Brett Favre claims he was merely the face of a company being sued for allegedly defrauding an investor out of $16 million and therefore played no other part in the alleged deal gone wrong.
As The Blast first reported, Callais Capital Management claims Favre and the executives of Sqor Sports made a series of negligent and fraudulent misrepresentations to induce CCM to invest. Sqor was supposed to be a social network that was planned as a way to connect fans with their favorite professional athletes — but it never took off.
CCM claims Sqor made a series of false statements to induce them to invest $16 million into the company.
According to court documents filed recently and obtained by The Blast, the defendants (including Favre) claim they cannot be held liable for "statements that amount to puffery – generalized, positive statements about the company’s competitive strengths, experienced management, and future prospects."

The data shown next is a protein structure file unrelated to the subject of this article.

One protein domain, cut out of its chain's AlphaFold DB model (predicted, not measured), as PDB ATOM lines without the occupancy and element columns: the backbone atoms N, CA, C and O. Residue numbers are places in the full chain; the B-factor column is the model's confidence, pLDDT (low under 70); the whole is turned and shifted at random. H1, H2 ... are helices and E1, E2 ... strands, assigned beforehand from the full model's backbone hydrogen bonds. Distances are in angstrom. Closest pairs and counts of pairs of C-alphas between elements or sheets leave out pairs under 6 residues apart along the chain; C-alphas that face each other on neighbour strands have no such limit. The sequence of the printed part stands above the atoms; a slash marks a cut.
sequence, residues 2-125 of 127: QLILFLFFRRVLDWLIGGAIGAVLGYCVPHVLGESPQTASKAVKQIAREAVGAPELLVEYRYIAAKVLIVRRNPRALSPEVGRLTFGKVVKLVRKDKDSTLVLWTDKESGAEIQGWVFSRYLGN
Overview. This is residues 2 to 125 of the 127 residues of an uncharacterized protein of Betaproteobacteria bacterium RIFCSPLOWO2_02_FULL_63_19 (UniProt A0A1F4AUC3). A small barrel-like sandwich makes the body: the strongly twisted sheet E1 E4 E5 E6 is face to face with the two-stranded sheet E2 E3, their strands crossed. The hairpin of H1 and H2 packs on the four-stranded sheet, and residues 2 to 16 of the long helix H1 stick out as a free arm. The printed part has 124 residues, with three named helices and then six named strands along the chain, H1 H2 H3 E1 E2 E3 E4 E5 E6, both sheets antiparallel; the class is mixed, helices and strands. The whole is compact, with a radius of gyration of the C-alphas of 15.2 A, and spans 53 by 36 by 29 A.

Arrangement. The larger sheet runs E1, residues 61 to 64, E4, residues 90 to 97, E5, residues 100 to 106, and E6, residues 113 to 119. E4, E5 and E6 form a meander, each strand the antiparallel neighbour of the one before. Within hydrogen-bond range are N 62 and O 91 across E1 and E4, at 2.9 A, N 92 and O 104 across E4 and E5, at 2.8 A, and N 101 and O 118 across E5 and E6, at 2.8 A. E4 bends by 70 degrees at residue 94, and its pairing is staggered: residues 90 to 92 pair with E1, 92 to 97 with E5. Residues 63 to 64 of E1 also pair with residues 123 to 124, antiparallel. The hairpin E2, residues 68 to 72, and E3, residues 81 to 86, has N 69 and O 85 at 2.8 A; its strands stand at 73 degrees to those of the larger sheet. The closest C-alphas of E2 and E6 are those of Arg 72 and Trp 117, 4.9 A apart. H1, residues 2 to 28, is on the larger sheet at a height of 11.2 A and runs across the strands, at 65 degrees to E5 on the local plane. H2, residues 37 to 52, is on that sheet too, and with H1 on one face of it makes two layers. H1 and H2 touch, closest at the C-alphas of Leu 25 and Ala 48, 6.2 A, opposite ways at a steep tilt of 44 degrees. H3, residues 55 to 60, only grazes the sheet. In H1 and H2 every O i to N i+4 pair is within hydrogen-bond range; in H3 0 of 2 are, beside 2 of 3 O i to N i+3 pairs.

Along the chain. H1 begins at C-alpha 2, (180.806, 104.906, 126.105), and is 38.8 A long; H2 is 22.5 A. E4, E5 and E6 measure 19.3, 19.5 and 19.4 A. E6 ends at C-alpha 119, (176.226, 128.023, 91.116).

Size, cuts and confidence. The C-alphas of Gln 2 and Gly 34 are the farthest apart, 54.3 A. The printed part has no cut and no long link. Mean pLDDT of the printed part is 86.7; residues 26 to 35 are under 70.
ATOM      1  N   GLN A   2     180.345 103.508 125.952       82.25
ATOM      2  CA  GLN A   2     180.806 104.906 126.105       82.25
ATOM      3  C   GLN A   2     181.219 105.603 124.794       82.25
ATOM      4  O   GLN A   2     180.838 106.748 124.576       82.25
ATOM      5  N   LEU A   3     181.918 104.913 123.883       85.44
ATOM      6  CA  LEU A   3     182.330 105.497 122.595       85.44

The docs also state that "a forward-looking statement" — a statement containing revenue projections or objectives of management for future operations — is not actionable if "it is identified as a forward-looking statement and is accompanied by meaningful cautionary statements identifying important factors that could cause actual results to differ materially from those in the forward-looking statement."
As for Favre, he claims that he is only referenced in the original lawsuit as "a featured athlete for Sqor and participated in promotional efforts through Sqor." He claims that CCM alleges no facts showing that Favre had any control over any of the statements made by Sqor "or that he actually participated in any of the alleged misrepresentations."
The defendants are looking to have the case dismissed. A judge has yet to rule.